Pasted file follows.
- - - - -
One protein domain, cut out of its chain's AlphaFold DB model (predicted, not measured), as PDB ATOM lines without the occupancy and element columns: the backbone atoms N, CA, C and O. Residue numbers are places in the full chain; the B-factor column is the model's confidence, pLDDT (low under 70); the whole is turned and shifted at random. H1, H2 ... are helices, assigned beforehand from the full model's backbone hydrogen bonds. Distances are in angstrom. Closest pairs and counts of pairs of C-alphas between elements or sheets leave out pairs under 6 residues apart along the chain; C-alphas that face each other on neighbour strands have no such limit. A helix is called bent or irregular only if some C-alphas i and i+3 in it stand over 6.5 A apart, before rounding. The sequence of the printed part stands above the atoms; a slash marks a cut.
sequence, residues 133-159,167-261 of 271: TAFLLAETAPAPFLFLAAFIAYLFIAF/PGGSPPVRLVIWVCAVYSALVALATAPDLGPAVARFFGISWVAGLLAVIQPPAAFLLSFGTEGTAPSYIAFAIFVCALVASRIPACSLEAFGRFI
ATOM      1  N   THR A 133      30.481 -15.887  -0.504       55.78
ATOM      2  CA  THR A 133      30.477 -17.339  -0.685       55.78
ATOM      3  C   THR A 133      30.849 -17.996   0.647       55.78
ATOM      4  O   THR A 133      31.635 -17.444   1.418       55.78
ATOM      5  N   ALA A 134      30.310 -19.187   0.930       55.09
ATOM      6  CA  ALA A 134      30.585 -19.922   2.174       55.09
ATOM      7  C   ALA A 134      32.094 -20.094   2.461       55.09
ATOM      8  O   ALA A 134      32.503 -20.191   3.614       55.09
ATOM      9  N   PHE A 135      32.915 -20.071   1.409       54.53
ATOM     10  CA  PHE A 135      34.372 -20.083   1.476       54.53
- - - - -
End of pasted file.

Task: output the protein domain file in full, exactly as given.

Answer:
One protein domain, cut out of its chain's AlphaFold DB model (predicted, not measured), as PDB ATOM lines without the occupancy and element columns: the backbone atoms N, CA, C and O. Residue numbers are places in the full chain; the B-factor column is the model's confidence, pLDDT (low under 70); the whole is turned and shifted at random. H1, H2 ... are helices, assigned beforehand from the full model's backbone hydrogen bonds. Distances are in angstrom. Closest pairs and counts of pairs of C-alphas between elements or sheets leave out pairs under 6 residues apart along the chain; C-alphas that face each other on neighbour strands have no such limit. A helix is called bent or irregular only if some C-alphas i and i+3 in it stand over 6.5 A apart, before rounding. The sequence of the printed part stands above the atoms; a slash marks a cut.
sequence, residues 133-159,167-261 of 271: TAFLLAETAPAPFLFLAAFIAYLFIAF/PGGSPPVRLVIWVCAVYSALVALATAPDLGPAVARFFGISWVAGLLAVIQPPAAFLLSFGTEGTAPSYIAFAIFVCALVASRIPACSLEAFGRFI
ATOM      1  N   THR A 133      30.481 -15.887  -0.504       55.78
ATOM      2  CA  THR A 133      30.477 -17.339  -0.685       55.78
ATOM      3  C   THR A 133      30.849 -17.996   0.647       55.78
ATOM      4  O   THR A 133      31.635 -17.444   1.418       55.78
ATOM      5  N   ALA A 134      30.310 -19.187   0.930       55.09
ATOM      6  CA  ALA A 134      30.585 -19.922   2.174       55.09
ATOM      7  C   ALA A 134      32.094 -20.094   2.461       55.09
ATOM      8  O   ALA A 134      32.503 -20.191   3.614       55.09
ATOM      9  N   PHE A 135      32.915 -20.071   1.409       54.53
ATOM     10  CA  PHE A 135      34.372 -20.083   1.476       54.53